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Doubt cast on industrial deafness claim statistics

The insurance industry has declared war on industrial deafness claims so the recent news of sky high repudiation rates will be welcome for defendants. Interestingly, an analyst's claims that the insurance industry is repudiating only two-thirds of industrial deafness claims for alleged fraud has been supported by the industry's trade body, despite his suggestions that repudiations cannot be higher than 80%.

BNP Paribas analyst Andy Hughes called into question the industry's ability to keep pace with Aviva's claimed repudiation rate of 85% of industrial deafness claims

Aviva opted not to contribute to an article in Post Magazine. However, Association of British Insurers civil justice policy advisor Jonathan Pryke estimated an industry-wide repudiation rate of just 60% to 70% of hearing loss claims. 

Idea of driverless cars fails public confidence test 

The fact we may all be taking our hands off the wheels in a few years' time has insurers and claimants scratching their heads over the possible consequences. Now a new survey shows that almost one in two Britons would not want to be a passenger in a driverless car and 16% expressed 'horror' at the idea. 

The survey by Uswitch was carried out ahead of road trials for autonomous vehicles in Greenwich, Bristol, Milton Keynes and Coventry.

Despite the apparent aversion to the concept, over 90% of people interviewed felt 'in the dark' about the trials, while 35% expected driverless cars to raise insurance premiums, and only 8% thought the cost of cover would drop. 

Uswitch head of car insurance Rod Jones said: "With human error accounting for around 90% of road accidents, the potential safety benefits of driverless cars are significant and they should have a positive impact on car insurance premiums."

Claimants' mitigation of losses can reduce defendants' costs 

In another headline development, a top legal specialist has advised insurers to be aware of opportunities to challenge claimants on their obligation to mitigate losses.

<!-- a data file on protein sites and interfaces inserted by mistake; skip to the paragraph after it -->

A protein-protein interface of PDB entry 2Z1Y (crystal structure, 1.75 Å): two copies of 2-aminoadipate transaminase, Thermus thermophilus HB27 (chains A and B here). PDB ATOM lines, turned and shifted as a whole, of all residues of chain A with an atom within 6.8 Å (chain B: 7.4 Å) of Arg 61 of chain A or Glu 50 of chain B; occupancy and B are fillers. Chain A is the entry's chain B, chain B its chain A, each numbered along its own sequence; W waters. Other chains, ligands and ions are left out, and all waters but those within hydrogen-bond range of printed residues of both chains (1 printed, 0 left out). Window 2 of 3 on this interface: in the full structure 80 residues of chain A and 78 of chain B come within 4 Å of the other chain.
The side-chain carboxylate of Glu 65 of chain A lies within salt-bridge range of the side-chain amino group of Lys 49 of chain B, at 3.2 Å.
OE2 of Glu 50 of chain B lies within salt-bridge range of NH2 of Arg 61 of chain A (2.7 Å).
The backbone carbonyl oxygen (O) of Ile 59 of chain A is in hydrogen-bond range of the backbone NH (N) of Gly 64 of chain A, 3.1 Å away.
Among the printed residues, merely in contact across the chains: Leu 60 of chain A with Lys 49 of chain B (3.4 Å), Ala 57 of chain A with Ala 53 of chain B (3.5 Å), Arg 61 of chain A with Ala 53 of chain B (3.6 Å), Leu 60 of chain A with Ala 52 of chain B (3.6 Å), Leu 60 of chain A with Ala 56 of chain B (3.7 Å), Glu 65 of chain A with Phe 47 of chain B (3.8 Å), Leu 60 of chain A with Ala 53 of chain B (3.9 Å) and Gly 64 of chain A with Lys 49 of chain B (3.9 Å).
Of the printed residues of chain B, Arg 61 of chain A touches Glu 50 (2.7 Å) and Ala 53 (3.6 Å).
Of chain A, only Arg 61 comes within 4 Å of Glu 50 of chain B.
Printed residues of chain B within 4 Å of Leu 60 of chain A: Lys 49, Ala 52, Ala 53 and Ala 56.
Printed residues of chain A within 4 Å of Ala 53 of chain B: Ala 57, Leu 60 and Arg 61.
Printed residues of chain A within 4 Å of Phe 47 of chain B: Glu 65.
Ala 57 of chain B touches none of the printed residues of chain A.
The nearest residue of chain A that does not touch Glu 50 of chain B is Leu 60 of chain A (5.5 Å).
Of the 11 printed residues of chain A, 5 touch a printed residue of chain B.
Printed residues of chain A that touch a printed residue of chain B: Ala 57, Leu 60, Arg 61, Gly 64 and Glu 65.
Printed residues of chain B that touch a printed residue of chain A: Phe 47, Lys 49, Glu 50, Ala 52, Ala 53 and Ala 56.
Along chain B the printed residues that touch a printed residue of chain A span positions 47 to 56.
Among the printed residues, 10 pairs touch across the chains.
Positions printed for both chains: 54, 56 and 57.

Michael Burns, legal director at Hill Dickinson, cited the recent case of Bacciottini and Cook v Gotelee & Goldsmithin which the court ruled the claimants' mitigation of loss had been so successful that they had suffered almost no loss - even though there had been an admission of negligence. 

The case arose after defendants failed to identify a planning condition attached to property acquired by the claimants that meant it was worth £100,000 less than the £550,000 they paid for it. Crucially, though, the claimants paid £250 to remove the planning condition before taking action against the solicitors.

The judge ruled the claimants' loss was limited to £250 because damages are designed to return the claimants to the position they should have been in, and an award of £100,000, which it had been claimed, would have overcompensated them.

Will insurer ABSs reverse decline in CMC numbers?

The drastic decline of claims management companies (CMCs) and a decrease in bodily injury claims could be countered by the activities of insurance companies with alternative business structures (ABSs), reports in January suggested. 

A study by the Institute and Faculty of Actuaries showed a 35% drop in CMC numbers. However, ABS licences are so popular with insurance firms that the researchers indicated there is a risk of reversing the 12% claims reduction the IFoA has seen since the introduction of the Legal Aid, Sentencing and Punishment of Offenders Act

Mazars' actuarial and risk director Simon Yeung said: "All it would take is for one or two insurers to proactively start using an ABS like a CMC and that would spread, and virtually all of the big brands have one at the moment." 

Putting legislative spin on parliamentary Ping-Pong 

And finally, as the general election on May 7 approaches, a legal expert reviewed the bills he thinks are likely to be batted back and forth between the Commons and Lords in a game of parliamentary Ping-Pong. 

Andrew Parker, partner at DAC Beachcroft, expects four bills of direct interest to motor and liability insurers to be affected by 'Ping-Pong' amendments. These include the Criminal Justice and Courts Bill, Insurance Bill, Deregulation Bill and Social Action Responsibility and Heroism Bill.